Press review

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The press review catalogues press articles related to la Quadrature's issues, compiled by its volunteers.
See also our French press review.

[PcWorld] Europe and US edge closer to data protection deal

European Union citizens whose personal data is transmitted to U.S. law enforcement authorities could soon have the same legal protections as U.S. citizens, the European Commission said Wednesday. [...]

There are however more hurdles besides equality in judicial redress. The EU also seeks to ensure that data is only transferred for specified law enforcement purposes, and then processed in a way compatible with these purposes. Data of a victim of human trafficking for instance should not be dealt with in the same way as the data of a suspect of human trafficking.

In parallel, negotiations with the U.S. are ongoing to make the "safe harbor" agreement safer. The safe harbor framework gives U.S. companies the ability to process personal data from E.U. citizens while providing data protection as strong as required by EU legislation. [...]

[TechDirt] Why The European Commission's Consultation On Corporate Sovereignty Is A Sham (And How To Respond To It Anyway)

One measure of the resistance to the inclusion of corporate sovereignty provisions in TAFTA/TTIP is that the European Commission unexpectedly announced that it would be holding a three-month public consultation on this aspect in an attempt to defuse public anger. [...]

As the closing date of the consultation (6 July 2014) approaches, a number of organizations have put together handy guides to filling it in -- it's open to everyone, not just EU citizens. Here, for example, is the Answering Guide from EDRi (pdf), which helpfully explains what exactly the often opaque questions mean, then suggests a number of points you might like to mention in your reply. A new site with the self-explanatory name of "No 2 ISDS!" also runs through each question in turn, but offers rather more forthright suggestions [...]

This gives an indication of the quality and thoughtfulness of the responses that are currently being made to the corporate sovereignty consultation, and of the rich materials that citizens can draw upon in making their own comments. The European Commission certainly won't be able to claim that no one cares whether ISDS is included in TAFTA/TTIP -- the level of public interest in this previously obscure aspect of international trade law is unprecedented. Whether Karel De Gucht, the European Commissioner responsible for the negotiations on the EU side, is willing to take note of all the important points raised above and act on them, is quite another matter, though.

[Fr-Online] Freihandelsabkommen TTIP: Hinter verschlossenen

Geheimniskrämerei – welche Geheimniskrämerei? Bundeskanzlerin Angela Merkel (CDU) versteht nicht, was die vielen Kritiker der geplanten Freihandelsabkommen mit den USA und Kanada umtreibt. „Die Heimlichkeit ist einer der Mythen, die über die Verhandlungen genährt werden“, betonte Merkels Sprecher Steffen Seibert am Montag in Berlin. [...]

Dafür sollen die letzten Zollschranken im Warenaustausch zwischen Amerika und Europa fallen. Vor allem aber sollen Standards und Regulierungen vereinheitlicht werden, damit Autobauer für ein Pkw-Modell nicht eine Zulassung in der EU und eine in den USA brauchen. Kritiker fürchten dadurch einen Verlust an Demokratie. Sie warnen, dass Europäer nicht mehr strengere Bestimmungen erlassen könnten, wenn die Abkommen die Standards festlegen. [...]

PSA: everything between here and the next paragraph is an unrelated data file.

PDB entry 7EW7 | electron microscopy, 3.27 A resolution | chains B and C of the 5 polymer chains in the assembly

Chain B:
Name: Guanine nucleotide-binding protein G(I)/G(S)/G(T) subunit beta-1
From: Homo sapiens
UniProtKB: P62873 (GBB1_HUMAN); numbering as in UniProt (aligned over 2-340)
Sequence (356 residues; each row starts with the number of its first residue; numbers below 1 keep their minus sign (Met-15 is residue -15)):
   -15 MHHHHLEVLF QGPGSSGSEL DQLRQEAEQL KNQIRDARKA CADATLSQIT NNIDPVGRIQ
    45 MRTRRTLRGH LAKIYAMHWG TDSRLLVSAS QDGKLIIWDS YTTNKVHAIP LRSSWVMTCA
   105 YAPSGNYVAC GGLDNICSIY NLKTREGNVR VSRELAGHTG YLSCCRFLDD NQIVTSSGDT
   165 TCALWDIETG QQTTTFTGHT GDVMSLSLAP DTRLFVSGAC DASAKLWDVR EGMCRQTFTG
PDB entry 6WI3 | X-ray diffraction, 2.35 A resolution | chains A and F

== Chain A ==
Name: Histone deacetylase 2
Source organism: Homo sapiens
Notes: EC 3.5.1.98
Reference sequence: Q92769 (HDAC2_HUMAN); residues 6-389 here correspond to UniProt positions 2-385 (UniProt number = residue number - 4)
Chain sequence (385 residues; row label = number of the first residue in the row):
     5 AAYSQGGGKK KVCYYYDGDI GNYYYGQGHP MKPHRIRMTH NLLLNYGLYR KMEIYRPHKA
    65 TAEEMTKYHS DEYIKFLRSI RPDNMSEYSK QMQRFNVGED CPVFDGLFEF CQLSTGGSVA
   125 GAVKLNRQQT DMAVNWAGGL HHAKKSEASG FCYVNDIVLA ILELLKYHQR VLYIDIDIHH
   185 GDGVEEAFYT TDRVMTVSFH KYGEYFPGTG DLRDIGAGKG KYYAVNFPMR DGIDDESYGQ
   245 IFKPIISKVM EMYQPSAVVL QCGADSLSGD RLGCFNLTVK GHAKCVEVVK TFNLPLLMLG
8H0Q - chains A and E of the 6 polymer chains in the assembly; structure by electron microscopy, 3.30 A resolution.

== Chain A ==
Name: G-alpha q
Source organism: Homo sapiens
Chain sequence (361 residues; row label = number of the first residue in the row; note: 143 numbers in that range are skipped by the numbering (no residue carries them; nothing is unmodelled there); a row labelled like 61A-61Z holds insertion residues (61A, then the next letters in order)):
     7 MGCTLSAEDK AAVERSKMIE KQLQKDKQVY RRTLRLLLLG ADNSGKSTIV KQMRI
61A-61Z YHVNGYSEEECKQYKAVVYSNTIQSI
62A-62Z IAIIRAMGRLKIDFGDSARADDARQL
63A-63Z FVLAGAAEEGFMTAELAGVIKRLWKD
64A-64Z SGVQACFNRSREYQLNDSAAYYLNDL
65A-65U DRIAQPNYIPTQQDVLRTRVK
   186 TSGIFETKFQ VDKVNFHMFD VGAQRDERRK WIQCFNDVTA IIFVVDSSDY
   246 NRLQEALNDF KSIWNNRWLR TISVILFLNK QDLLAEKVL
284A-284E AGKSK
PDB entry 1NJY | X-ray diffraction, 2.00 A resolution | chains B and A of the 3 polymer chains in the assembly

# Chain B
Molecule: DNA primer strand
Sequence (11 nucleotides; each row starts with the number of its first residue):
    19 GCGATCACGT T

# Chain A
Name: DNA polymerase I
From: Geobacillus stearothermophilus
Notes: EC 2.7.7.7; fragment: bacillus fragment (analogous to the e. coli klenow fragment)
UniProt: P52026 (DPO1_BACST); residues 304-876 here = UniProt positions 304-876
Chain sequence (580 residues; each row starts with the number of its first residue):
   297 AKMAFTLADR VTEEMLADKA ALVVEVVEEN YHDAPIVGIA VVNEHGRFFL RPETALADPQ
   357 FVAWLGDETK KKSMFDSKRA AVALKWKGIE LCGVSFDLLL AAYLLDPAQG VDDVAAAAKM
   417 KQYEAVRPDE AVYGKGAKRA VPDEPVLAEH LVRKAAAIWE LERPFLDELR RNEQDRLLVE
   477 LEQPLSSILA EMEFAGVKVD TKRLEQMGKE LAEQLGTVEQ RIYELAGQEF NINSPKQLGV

[DataGuidance] Ireland: High Court asks EU to review US/EU Safe Harbor framework

The High Court of Ireland referred to the European Court of Justice (CJEU) - on 18 June 2014 - a number of questions around the US/EU Safe Harbor Framework ('the Framework'), as part of the case Schrems v Data Protection Commissioner (DPC).

In particular, the High Court is asking whether the Framework needs to be re-evaluated, following revelations by Edward Snowden in 2013 that the US National Security Agency (NSA) was monitoring and accessing communications in Europe, and following the introduction of Article 8 of the Charter of Fundamental Rights of the EU after the Framework. [...]

The DPC welcomed the decision of the Court, stating in a press release that 'because of the data privacy issues raised by the Snowden revelations are so serious, it is appropriate that the [CJEU] should be asked to consider the critical issues of whether the proper interpretation of the 1995 [Data Protection] Directive and the 2000 Commission Decision [on the Framework] should be re-evaluated in light of the subsequent entry into force of Article 8 of the Charter.'

[TheIntercept] NSA Turned Germany Into Its Largest Listening Post in Europe

The National Security Agency has turned Germany into its most important base of operations in Europe, according to a story published by Der Spiegel this week. […] The German magazine reports that documents provided by NSA whistleblower Edward Snowden “paint a picture of an all-powerful American intelligence agency that has developed an increasingly intimate relationship with Germany over the past 13 years while massively expanding its presence.” The magazine adds, “No other country in Europe plays host to a secret NSA surveillance architecture like the one in Germany… In 2007, the NSA claimed to have at least a dozen active collection sites in Germany.